IOP reduction after a shot.

Discussion in 'Optometry Archives' started by Don W, Mar 13, 2007.

  1. Don W

    Don W Guest

    When the eye receives a shot of Macugen, Avastin, or Lucentis, the
    IOP has a tendency to rise because of the volume of the injected
    drug. After awhile, the pressure reduces (hopefully) to some nominal
    value (i.e., the extra volume leaves). Question, what is the
    mechanism of this volume reduction? The aqueous humor has its own
    source and drain, and is blocked from the vitreous (wikipedia tells
    me, quote from them) "In health the aqueous humour does not mix with
    the firm, gel-like vitreous humour because of the lens and its Zonule
    of Zinn between the two."

    So if the shot is into the vitreous, how does that pressure reduce?
    Through the aqueous humor drain? Somehow?

    Don W.
     
    Don W, Mar 13, 2007
    #1
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  2. The momentary increase in IOP will be equilibrated immediately by
    draining off aqueous which is being compressed by the increase in
    vitreous volume transmitted through the crystalline lens (forward
    thrust) and this is mostly via Schlemm's canal. Then, the excess fluid
    in the vitreous (the shot) is gradually absorbed via the choroidal
    vasculature, and the normal homeostatic mechanisms (both routes of
    drainage) prevail.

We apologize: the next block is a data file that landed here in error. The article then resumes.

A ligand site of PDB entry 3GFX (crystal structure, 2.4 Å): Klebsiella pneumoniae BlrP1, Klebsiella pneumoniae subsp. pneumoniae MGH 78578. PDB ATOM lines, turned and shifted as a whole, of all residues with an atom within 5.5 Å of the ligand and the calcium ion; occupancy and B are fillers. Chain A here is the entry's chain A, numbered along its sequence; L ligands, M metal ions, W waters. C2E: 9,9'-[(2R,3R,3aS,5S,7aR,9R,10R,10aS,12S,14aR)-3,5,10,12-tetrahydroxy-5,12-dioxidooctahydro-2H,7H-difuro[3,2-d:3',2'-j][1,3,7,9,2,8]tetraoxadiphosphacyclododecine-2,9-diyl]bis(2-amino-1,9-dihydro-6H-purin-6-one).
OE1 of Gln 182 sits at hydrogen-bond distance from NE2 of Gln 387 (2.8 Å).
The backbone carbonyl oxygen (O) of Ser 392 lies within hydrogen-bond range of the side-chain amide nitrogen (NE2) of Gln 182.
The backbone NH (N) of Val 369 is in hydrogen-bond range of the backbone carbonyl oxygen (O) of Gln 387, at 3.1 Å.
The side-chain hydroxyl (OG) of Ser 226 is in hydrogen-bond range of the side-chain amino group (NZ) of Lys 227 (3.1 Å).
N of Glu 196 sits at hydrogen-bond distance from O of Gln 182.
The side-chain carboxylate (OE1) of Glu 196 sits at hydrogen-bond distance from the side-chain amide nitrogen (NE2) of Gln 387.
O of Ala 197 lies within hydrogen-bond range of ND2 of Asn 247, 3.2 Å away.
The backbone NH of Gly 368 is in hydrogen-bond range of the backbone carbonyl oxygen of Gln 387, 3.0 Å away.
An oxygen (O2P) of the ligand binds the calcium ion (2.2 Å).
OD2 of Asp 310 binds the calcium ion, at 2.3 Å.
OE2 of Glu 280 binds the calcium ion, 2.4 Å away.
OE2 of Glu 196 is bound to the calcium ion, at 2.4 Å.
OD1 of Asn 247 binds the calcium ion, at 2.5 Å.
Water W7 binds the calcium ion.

William Stacy, O.D., Mar 13, 2007
    #2
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  3. Don W

    Don W Guest

    Dr. Stacy, Thanks.

    In the event of cataract surgery, we are really talking about the lens
    capsule being intact to isolate these two humors?

    Probably not related, but it is a stunning coincidence that the
    aqueous humor and the vitreous humor have the same refractive index,
    1.336, to three decimals. They are completely different liquids, as I
    understand.

    Don W.
     
    Don W, Mar 13, 2007
    #3
  4. Right. they will cut a hole in the front of the capsule through which
    the nucleus/cortex are removed. The posterior capsule maintains the
    barrier, unless through complication, it is ruptured in which case
    vitreous can enter the anterior chamber, as was common with old style
    lens extraction.
    Well, there is some liquefaction that takes place as you age, so I think
    there's a fair amount of ordinary aqueous fluid back there in the
    vitreous body as well, and some of the glaucoma meds rely on the choroid
    to filter out excess aqueous, so it's not a completely closed system...
     
    William Stacy, Mar 13, 2007
    #4
  5. Don W

    Neil Brooks Guest

    Sounds both pastoral AND lovely.

    I'd buy a house alongside there in a minute.
     
    Neil Brooks, Mar 13, 2007
    #5
  6. Don W

    Don W Guest

    So what happens when the posterior capsule is ruptured?

    Don W.
     
    Don W, Mar 13, 2007
    #6
  7. Not much, as it would have to be a very large break for the vitreous to
    sqeeze through, but I could imagine a large hole allowing it to happen
    with some serious eye pressure. I haven't seen vitreous in the A/C
    since the bad old days of intracapsular extractions... If it reaches
    the endo, as someone said, bad news for corneal health.
     
    William Stacy, Mar 14, 2007
    #7
  8. Don W

    Don W Guest

    understand.
    Hard to believe that a gel would match the same RI of the aqueous
    fluid. But as you are pointing out, they are both 99% water. The
    water content of the vitreous is a big surprise to me.

    Don W.
     
    Don W, Mar 14, 2007
    #8
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